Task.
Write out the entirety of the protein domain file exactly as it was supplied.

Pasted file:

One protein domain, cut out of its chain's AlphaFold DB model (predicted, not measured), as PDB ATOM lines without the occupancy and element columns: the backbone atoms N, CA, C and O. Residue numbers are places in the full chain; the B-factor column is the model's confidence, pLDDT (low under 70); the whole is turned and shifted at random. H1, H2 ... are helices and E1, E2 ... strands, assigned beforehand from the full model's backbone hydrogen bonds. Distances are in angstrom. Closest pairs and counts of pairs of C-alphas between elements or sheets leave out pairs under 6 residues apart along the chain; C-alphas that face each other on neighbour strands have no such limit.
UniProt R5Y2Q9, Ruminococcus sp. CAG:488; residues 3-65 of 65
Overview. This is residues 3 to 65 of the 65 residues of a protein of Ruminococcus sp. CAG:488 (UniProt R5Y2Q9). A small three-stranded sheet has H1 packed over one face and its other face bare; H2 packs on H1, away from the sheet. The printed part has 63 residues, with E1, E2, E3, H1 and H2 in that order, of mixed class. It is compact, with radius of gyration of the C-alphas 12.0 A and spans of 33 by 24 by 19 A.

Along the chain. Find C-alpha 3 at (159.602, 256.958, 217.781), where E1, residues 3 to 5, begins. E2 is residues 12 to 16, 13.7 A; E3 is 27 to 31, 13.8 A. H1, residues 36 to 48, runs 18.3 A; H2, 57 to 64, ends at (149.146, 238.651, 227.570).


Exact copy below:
One protein domain, cut out of its chain's AlphaFold DB model (predicted, not measured), as PDB ATOM lines without the occupancy and element columns: the backbone atoms N, CA, C and O. Residue numbers are places in the full chain; the B-factor column is the model's confidence, pLDDT (low under 70); the whole is turned and shifted at random. H1, H2 ... are helices and E1, E2 ... strands, assigned beforehand from the full model's backbone hydrogen bonds. Distances are in angstrom. Closest pairs and counts of pairs of C-alphas between elements or sheets leave out pairs under 6 residues apart along the chain; C-alphas that face each other on neighbour strands have no such limit.
UniProt R5Y2Q9, Ruminococcus sp. CAG:488; residues 3-65 of 65
Overview. This is residues 3 to 65 of the 65 residues of a protein of Ruminococcus sp. CAG:488 (UniProt R5Y2Q9). A small three-stranded sheet has H1 packed over one face and its other face bare; H2 packs on H1, away from the sheet. The printed part has 63 residues, with E1, E2, E3, H1 and H2 in that order, of mixed class. It is compact, with radius of gyration of the C-alphas 12.0 A and spans of 33 by 24 by 19 A.

Along the chain. Find C-alpha 3 at (159.602, 256.958, 217.781), where E1, residues 3 to 5, begins. E2 is residues 12 to 16, 13.7 A; E3 is 27 to 31, 13.8 A. H1, residues 36 to 48, runs 18.3 A; H2, 57 to 64, ends at (149.146, 238.651, 227.570).